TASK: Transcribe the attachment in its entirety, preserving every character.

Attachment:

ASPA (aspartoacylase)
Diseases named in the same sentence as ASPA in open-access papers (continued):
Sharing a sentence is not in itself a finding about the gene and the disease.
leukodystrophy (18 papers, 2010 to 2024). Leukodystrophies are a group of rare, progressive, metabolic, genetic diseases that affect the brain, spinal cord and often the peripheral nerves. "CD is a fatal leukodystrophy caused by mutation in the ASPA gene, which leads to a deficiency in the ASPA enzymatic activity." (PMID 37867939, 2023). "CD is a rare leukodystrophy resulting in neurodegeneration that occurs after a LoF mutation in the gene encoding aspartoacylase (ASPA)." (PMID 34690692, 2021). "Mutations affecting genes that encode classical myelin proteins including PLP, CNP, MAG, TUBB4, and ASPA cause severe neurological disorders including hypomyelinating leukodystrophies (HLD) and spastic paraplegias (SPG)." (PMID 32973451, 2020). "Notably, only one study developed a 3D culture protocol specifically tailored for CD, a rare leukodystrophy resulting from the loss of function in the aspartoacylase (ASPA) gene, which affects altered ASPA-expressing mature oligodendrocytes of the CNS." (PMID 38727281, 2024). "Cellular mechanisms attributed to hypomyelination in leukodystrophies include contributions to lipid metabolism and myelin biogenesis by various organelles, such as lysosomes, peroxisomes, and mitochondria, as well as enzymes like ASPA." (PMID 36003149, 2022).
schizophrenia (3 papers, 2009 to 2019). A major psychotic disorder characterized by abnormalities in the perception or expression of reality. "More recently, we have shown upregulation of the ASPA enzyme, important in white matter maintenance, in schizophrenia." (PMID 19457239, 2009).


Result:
ASPA (aspartoacylase)
Diseases named in the same sentence as ASPA in open-access papers (continued):
Sharing a sentence is not in itself a finding about the gene and the disease.
leukodystrophy (18 papers, 2010 to 2024). Leukodystrophies are a group of rare, progressive, metabolic, genetic diseases that affect the brain, spinal cord and often the peripheral nerves. "CD is a fatal leukodystrophy caused by mutation in the ASPA gene, which leads to a deficiency in the ASPA enzymatic activity." (PMID 37867939, 2023). "CD is a rare leukodystrophy resulting in neurodegeneration that occurs after a LoF mutation in the gene encoding aspartoacylase (ASPA)." (PMID 34690692, 2021). "Mutations affecting genes that encode classical myelin proteins including PLP, CNP, MAG, TUBB4, and ASPA cause severe neurological disorders including hypomyelinating leukodystrophies (HLD) and spastic paraplegias (SPG)." (PMID 32973451, 2020). "Notably, only one study developed a 3D culture protocol specifically tailored for CD, a rare leukodystrophy resulting from the loss of function in the aspartoacylase (ASPA) gene, which affects altered ASPA-expressing mature oligodendrocytes of the CNS." (PMID 38727281, 2024). "Cellular mechanisms attributed to hypomyelination in leukodystrophies include contributions to lipid metabolism and myelin biogenesis by various organelles, such as lysosomes, peroxisomes, and mitochondria, as well as enzymes like ASPA." (PMID 36003149, 2022).
schizophrenia (3 papers, 2009 to 2019). A major psychotic disorder characterized by abnormalities in the perception or expression of reality. "More recently, we have shown upregulation of the ASPA enzyme, important in white matter maintenance, in schizophrenia." (PMID 19457239, 2009).